“The elites and special interests will tell you that these [occupational] licenses are necessary. But often they have been designed to kill competition or keep out the little guy.”
“So let’s eliminate them.”
Those are Arizona Governor Doug Ducey’s words from his State of the State address yesterday. According to Gov. Ducey, these licenses create a “maze of bureaucracy for small business people looking to earn an honest living.”
The Governor’s remarks are understandable. Arizona was ranked as the “most broadly and onerously licensed state” according to IJ’s 2012 report, License to Work. The report compared licensing laws for 102 middle-to-low income occupations in all 50 states and the District of Columbia.
Occupational licensing is one of the few issues that that has bipartisan agreement in the need for reform. In addition to IJ’s groundbreaking report in 2012, in 2015 the White House report Occupational Licensing: A Framework for Policymakers also called for major reforms on occupational licensing.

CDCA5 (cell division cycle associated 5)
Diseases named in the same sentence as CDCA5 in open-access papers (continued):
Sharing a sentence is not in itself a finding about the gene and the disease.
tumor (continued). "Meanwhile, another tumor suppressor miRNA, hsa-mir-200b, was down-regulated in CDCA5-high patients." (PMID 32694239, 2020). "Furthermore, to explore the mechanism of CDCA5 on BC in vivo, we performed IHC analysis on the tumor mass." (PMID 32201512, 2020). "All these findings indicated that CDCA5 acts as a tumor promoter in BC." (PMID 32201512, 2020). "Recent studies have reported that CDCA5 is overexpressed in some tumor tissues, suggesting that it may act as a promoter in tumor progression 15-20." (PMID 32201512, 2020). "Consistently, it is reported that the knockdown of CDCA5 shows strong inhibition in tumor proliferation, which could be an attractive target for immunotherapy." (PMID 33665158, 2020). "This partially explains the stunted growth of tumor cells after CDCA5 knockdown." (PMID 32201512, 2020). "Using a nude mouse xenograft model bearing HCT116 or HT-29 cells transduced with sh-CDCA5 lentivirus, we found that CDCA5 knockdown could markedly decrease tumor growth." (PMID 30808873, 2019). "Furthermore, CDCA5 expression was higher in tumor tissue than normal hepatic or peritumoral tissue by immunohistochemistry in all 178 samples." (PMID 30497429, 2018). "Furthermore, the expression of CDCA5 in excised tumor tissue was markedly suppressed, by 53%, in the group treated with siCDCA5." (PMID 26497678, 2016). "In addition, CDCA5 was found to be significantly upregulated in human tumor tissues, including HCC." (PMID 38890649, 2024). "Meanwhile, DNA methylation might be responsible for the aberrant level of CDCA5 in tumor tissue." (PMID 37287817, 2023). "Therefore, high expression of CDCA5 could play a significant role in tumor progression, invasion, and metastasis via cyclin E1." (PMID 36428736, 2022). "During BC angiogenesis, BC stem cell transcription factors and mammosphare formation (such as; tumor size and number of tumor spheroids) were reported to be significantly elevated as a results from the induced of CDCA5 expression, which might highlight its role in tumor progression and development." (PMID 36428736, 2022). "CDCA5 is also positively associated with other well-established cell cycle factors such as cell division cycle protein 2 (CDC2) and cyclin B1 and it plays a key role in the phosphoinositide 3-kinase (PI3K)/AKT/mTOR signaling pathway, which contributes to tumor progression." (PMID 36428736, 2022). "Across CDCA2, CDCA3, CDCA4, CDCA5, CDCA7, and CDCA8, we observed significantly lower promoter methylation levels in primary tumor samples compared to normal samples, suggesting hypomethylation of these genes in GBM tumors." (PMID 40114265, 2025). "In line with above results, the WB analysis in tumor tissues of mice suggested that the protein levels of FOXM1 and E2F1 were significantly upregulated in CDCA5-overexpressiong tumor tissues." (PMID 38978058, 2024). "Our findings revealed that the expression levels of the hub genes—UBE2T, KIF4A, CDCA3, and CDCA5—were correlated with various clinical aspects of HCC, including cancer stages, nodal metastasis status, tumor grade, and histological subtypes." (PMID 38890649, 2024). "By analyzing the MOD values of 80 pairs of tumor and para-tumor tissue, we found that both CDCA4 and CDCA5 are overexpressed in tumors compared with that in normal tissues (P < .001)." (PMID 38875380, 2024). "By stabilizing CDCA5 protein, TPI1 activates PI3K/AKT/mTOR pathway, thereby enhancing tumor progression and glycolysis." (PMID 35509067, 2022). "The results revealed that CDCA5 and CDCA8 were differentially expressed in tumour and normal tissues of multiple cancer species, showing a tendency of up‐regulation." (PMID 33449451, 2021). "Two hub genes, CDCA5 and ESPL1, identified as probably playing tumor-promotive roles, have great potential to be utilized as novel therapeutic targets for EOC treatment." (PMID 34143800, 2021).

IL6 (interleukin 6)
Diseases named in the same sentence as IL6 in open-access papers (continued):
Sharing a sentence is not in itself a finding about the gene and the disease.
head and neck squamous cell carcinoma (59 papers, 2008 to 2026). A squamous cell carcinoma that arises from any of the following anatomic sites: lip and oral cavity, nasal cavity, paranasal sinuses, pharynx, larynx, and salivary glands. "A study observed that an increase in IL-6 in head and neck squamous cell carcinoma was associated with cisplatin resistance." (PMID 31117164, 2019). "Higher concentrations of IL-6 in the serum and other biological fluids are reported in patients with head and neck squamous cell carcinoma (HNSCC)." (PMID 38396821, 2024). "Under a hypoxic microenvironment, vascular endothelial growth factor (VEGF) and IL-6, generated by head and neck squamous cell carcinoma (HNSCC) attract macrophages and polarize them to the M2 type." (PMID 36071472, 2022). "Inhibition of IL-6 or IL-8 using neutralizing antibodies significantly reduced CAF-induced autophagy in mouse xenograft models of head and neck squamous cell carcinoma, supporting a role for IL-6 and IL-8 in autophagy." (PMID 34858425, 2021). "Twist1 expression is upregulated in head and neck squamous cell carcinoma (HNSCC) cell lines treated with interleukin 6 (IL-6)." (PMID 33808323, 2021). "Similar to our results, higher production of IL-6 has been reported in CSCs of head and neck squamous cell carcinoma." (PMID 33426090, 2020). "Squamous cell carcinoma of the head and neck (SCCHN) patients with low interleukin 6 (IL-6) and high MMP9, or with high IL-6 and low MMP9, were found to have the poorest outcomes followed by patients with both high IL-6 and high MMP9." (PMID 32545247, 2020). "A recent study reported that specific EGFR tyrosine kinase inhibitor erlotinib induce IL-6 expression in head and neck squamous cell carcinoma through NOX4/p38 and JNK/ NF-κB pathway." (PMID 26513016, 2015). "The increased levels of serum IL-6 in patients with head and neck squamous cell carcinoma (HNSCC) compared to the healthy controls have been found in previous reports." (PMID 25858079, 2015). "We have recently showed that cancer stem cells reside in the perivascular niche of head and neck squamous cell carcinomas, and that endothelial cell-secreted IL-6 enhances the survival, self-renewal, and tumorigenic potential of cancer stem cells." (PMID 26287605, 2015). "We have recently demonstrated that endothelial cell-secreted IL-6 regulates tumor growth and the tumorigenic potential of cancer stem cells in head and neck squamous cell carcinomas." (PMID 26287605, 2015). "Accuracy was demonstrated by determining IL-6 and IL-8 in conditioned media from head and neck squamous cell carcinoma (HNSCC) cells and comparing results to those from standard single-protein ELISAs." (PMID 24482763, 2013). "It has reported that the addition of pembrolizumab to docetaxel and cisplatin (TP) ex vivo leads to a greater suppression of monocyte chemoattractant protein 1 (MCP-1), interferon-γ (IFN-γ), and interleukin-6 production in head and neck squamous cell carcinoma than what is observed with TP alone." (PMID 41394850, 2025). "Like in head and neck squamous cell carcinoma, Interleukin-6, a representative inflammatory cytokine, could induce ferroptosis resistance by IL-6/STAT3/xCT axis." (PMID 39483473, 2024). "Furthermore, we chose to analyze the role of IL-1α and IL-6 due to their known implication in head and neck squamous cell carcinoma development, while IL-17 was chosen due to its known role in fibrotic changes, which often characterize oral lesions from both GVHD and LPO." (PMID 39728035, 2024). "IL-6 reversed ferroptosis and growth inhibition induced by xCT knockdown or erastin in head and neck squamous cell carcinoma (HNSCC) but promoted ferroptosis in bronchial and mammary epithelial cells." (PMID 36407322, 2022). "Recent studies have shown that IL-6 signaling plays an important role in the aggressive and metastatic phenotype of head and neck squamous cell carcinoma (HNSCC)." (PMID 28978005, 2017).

Celeste Kelly knows the burdens of occupational licensing firsthand. She, along with Grace Granatelli and Stacey Kollman were three Arizona entrepreneurs that spent hundreds of hours learning about animal anatomy and massage techniques to obtain private certifications in animal massage. But, the Arizona State Veterinary Medical Examining Board declared that only veterinarians could perform these services. It ordered animal message therapists to stop. And if they didn’t they could face potential jail time or thousands of dollars in fines for each instance in which they performed their service.
Human massage therapists are not required to become doctors to perform their services. Animal message therapists should not have a different standard applied to their profession. Animals are not being protected by the board’s actions, but veterinarian profits are.